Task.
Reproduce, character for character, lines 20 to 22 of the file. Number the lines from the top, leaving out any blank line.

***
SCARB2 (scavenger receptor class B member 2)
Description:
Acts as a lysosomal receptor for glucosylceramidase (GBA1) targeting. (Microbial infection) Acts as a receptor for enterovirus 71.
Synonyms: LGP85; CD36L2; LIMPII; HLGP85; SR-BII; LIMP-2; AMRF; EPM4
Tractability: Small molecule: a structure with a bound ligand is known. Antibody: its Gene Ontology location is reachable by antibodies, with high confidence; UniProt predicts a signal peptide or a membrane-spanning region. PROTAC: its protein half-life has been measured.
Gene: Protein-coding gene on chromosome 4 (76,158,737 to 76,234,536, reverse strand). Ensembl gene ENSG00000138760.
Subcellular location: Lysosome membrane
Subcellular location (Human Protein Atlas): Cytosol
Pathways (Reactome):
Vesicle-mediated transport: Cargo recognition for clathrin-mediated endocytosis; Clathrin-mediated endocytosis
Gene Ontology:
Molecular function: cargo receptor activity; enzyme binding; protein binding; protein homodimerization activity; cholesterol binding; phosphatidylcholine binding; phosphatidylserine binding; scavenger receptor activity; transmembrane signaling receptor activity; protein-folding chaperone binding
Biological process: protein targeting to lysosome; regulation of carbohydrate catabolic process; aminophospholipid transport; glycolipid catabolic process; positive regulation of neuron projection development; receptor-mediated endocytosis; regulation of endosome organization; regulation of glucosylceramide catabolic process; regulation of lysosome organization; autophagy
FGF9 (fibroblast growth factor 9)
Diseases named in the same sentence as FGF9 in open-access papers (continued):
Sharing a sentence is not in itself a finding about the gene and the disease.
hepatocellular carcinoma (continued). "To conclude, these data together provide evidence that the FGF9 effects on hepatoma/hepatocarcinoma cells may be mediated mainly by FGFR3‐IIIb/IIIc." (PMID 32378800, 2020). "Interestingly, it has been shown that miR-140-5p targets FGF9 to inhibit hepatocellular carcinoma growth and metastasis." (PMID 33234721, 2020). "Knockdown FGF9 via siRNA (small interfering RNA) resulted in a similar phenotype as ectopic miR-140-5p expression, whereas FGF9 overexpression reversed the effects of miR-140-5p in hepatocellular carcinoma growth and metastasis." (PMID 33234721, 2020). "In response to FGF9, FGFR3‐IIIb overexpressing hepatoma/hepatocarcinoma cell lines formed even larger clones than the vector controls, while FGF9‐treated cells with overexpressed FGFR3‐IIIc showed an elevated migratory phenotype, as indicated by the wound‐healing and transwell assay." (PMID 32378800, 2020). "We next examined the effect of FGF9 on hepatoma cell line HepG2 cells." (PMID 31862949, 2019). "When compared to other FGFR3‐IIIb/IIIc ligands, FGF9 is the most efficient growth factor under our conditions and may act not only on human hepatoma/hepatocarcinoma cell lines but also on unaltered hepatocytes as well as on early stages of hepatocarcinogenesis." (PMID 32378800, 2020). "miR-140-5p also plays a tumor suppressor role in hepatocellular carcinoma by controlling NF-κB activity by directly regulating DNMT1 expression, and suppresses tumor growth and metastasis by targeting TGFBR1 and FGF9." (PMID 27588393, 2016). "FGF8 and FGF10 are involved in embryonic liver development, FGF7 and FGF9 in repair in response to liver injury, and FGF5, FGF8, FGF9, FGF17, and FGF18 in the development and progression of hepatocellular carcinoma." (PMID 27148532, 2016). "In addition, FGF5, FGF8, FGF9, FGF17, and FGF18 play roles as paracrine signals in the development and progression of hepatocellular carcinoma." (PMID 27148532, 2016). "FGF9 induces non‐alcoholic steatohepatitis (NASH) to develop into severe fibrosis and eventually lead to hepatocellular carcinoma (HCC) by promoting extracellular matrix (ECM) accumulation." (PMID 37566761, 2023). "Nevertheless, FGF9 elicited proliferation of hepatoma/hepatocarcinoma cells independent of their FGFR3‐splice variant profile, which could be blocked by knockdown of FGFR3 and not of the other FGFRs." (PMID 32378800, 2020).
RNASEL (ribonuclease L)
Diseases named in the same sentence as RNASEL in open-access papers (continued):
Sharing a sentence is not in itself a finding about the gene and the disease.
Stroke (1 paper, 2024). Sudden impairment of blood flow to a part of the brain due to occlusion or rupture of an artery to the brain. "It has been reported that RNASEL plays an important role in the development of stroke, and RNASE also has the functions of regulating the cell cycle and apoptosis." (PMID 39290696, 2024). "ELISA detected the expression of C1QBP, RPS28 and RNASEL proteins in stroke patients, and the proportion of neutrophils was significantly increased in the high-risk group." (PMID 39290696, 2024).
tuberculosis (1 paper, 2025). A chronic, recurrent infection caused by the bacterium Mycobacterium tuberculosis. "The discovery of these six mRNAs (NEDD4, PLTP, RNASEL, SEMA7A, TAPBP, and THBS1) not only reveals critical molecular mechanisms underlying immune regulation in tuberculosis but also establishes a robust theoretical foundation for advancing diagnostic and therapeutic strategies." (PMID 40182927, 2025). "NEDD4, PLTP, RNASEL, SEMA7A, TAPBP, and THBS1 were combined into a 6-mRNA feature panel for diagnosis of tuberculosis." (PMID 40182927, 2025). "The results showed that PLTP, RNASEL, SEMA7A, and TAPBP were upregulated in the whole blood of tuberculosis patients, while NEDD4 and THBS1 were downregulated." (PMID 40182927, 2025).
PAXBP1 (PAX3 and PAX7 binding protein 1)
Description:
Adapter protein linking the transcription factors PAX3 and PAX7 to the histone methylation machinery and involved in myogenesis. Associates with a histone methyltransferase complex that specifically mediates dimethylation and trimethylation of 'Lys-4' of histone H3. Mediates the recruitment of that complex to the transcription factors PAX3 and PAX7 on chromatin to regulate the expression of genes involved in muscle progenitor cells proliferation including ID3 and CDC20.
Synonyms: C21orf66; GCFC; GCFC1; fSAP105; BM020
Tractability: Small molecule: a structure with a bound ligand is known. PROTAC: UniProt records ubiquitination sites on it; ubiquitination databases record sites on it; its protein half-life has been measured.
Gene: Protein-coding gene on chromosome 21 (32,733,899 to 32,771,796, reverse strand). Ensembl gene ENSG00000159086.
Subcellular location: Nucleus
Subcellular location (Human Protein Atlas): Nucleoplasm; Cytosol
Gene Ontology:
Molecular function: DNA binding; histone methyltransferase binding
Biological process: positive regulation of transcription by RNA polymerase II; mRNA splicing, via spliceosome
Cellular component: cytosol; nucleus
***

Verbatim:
Sharing a sentence is not in itself a finding about the gene and the disease.
Stroke (1 paper, 2024). Sudden impairment of blood flow to a part of the brain due to occlusion or rupture of an artery to the brain. "It has been reported that RNASEL plays an important role in the development of stroke, and RNASE also has the functions of regulating the cell cycle and apoptosis." (PMID 39290696, 2024). "ELISA detected the expression of C1QBP, RPS28 and RNASEL proteins in stroke patients, and the proportion of neutrophils was significantly increased in the high-risk group." (PMID 39290696, 2024).
tuberculosis (1 paper, 2025). A chronic, recurrent infection caused by the bacterium Mycobacterium tuberculosis. "The discovery of these six mRNAs (NEDD4, PLTP, RNASEL, SEMA7A, TAPBP, and THBS1) not only reveals critical molecular mechanisms underlying immune regulation in tuberculosis but also establishes a robust theoretical foundation for advancing diagnostic and therapeutic strategies." (PMID 40182927, 2025). "NEDD4, PLTP, RNASEL, SEMA7A, TAPBP, and THBS1 were combined into a 6-mRNA feature panel for diagnosis of tuberculosis." (PMID 40182927, 2025). "The results showed that PLTP, RNASEL, SEMA7A, and TAPBP were upregulated in the whole blood of tuberculosis patients, while NEDD4 and THBS1 were downregulated." (PMID 40182927, 2025).